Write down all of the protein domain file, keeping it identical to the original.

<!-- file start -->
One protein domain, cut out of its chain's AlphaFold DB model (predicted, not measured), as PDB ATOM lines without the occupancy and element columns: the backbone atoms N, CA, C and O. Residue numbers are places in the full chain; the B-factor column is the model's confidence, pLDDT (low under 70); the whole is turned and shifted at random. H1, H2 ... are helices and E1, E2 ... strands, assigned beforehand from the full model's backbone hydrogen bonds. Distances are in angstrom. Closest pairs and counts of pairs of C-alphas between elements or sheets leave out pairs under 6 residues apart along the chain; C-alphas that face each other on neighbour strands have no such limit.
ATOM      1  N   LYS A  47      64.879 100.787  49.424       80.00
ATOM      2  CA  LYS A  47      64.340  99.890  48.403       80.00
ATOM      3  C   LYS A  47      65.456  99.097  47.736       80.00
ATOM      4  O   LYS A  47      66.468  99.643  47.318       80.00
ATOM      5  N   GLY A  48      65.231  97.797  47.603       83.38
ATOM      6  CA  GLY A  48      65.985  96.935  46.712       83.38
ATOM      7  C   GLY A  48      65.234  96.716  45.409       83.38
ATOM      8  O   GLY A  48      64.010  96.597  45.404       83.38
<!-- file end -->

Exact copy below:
One protein domain, cut out of its chain's AlphaFold DB model (predicted, not measured), as PDB ATOM lines without the occupancy and element columns: the backbone atoms N, CA, C and O. Residue numbers are places in the full chain; the B-factor column is the model's confidence, pLDDT (low under 70); the whole is turned and shifted at random. H1, H2 ... are helices and E1, E2 ... strands, assigned beforehand from the full model's backbone hydrogen bonds. Distances are in angstrom. Closest pairs and counts of pairs of C-alphas between elements or sheets leave out pairs under 6 residues apart along the chain; C-alphas that face each other on neighbour strands have no such limit.
ATOM      1  N   LYS A  47      64.879 100.787  49.424       80.00
ATOM      2  CA  LYS A  47      64.340  99.890  48.403       80.00
ATOM      3  C   LYS A  47      65.456  99.097  47.736       80.00
ATOM      4  O   LYS A  47      66.468  99.643  47.318       80.00
ATOM      5  N   GLY A  48      65.231  97.797  47.603       83.38
ATOM      6  CA  GLY A  48      65.985  96.935  46.712       83.38
ATOM      7  C   GLY A  48      65.234  96.716  45.409       83.38
ATOM      8  O   GLY A  48      64.010  96.597  45.404       83.38